If the EA gets through the city's public works and infrastructure committee, it will go to council in May. Rae says he expects members will do the "right thing."

They would be crazy not to; the signs all point to a high-density urban future increasingly serviced by public transit. Inevitably, Jarvis will simply become too valuable to remain a highway. Its worth as the main street of an evolving neighbourhood and cultural venue will be too great to leave unexploited.

Call it revitalization or gentrification, on Jarvis St. the road ahead is clear.

Source
 
It really is a great street to have a stroll down, especially north of Carlton.
 
It definitely has a lot of potential to be pretty grand. I already like it too.
 
How does the split-shift centre lane negatively impact cyclists? Shouldn't they be on the outside lanes (which never shift direction)?

Keep cars on Jarvis, and use the more appropriately scaled Church St. as your pedestrian/transit corridor (it even already has streetcar tracks for part of the way) and a super vibrant pedestrian scene that doesn't need to be manufactured or wished into existence.

What strikes me about these ideas is that the City favours starting from scratch, rather than working with pre-existing conditions. You end up with proposals like turning Lake Shore into a Grand Boulevard, that ignore that Queen's Quay is already nearly that Grand Boulevard. Or turning Jarvis into the pedestrian thoroughfare that Church already is.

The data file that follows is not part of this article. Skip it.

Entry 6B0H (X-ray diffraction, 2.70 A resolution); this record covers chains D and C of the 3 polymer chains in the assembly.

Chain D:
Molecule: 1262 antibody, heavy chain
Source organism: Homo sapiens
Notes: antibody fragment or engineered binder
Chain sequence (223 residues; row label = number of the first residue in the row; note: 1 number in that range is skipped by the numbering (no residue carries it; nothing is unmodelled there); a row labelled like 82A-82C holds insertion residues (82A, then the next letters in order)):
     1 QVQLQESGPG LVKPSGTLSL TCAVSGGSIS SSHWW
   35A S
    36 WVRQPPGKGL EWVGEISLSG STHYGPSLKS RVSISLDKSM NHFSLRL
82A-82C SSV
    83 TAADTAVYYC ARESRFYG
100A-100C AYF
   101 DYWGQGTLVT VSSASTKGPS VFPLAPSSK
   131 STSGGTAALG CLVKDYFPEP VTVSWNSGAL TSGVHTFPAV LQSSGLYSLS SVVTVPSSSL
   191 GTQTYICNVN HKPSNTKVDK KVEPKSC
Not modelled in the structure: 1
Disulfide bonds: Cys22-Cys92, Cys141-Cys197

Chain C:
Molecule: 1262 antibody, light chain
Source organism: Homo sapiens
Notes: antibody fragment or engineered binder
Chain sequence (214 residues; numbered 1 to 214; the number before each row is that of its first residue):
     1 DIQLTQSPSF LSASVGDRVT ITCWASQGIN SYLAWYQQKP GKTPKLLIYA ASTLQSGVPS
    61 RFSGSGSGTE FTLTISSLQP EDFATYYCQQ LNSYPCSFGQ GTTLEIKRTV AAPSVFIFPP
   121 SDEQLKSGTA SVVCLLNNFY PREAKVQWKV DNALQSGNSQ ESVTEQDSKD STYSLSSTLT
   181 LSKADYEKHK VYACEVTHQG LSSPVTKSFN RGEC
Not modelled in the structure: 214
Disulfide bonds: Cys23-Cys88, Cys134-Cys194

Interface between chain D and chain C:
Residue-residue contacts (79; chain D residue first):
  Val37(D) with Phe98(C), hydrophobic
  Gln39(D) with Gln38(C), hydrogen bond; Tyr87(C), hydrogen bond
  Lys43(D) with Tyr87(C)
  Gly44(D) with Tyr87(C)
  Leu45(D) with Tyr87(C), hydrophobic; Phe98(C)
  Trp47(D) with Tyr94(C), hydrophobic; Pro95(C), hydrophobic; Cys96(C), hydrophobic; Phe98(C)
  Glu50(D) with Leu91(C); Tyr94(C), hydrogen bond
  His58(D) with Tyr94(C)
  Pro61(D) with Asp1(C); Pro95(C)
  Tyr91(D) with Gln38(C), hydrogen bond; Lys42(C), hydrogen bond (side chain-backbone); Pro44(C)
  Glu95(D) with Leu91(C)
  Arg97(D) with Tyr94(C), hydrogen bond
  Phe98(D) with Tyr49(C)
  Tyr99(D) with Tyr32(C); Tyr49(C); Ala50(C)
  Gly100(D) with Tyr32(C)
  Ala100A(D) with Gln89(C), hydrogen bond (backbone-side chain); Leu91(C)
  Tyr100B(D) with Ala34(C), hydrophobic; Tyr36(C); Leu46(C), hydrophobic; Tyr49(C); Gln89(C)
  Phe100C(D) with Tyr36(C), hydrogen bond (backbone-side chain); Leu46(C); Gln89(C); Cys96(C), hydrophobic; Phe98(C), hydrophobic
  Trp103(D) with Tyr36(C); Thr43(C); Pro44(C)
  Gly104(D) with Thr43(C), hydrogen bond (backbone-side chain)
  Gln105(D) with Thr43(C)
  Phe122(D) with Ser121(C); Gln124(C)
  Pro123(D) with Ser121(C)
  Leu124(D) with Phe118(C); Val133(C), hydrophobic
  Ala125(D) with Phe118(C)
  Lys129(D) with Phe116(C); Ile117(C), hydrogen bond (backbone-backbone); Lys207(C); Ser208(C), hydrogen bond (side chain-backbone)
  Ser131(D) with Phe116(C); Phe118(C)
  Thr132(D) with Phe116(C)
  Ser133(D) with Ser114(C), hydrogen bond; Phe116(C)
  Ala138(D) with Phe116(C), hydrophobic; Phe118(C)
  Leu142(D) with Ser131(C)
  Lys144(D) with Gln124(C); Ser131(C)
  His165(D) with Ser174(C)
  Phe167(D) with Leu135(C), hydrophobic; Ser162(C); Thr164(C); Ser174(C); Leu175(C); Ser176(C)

Don't get me wrong, Jarvis needs some money for street beautification - but the city should be weary of obstructing the only viable North/South route in that part of the city.
 
How does the split-shift centre lane negatively impact cyclists? Shouldn't they be on the outside lanes (which never shift direction)?

3 lanes of traffic in one direction does not bode well for cyclists. Why? One answer, speed. The cars are moving much too quickly for the downtown core on Jarvis.

The main problem with Jarvis is its use as a through-fare. That traffic could easily be shifted to Bayview or the DVP. The volume of cars going through this stretch is not massive, and reduction on this route would by no means cause significant traffic congestion on nearby routes.

The main issue with Jarvis, as the article stated, is that it cuts apart the neighbourhoods. Pedestrians and cyclists avoid the high speed traffic.
 
3 lanes of traffic in one direction does not bode well for cyclists. Why? One answer, speed. The cars are moving much too quickly for the downtown core on Jarvis.

That's a separate issue, you can reduce the speed on Jarvis without also reducing the number of lanes. Reducing the speed alone will also reduce capacity, but by a lesser amount than reducing lanes & speed.

The main problem with Jarvis is its use as a through-fare. That traffic could easily be shifted to Bayview or the DVP. The volume of cars going through this stretch is not massive, and reduction on this route would by no means cause significant traffic congestion on nearby routes.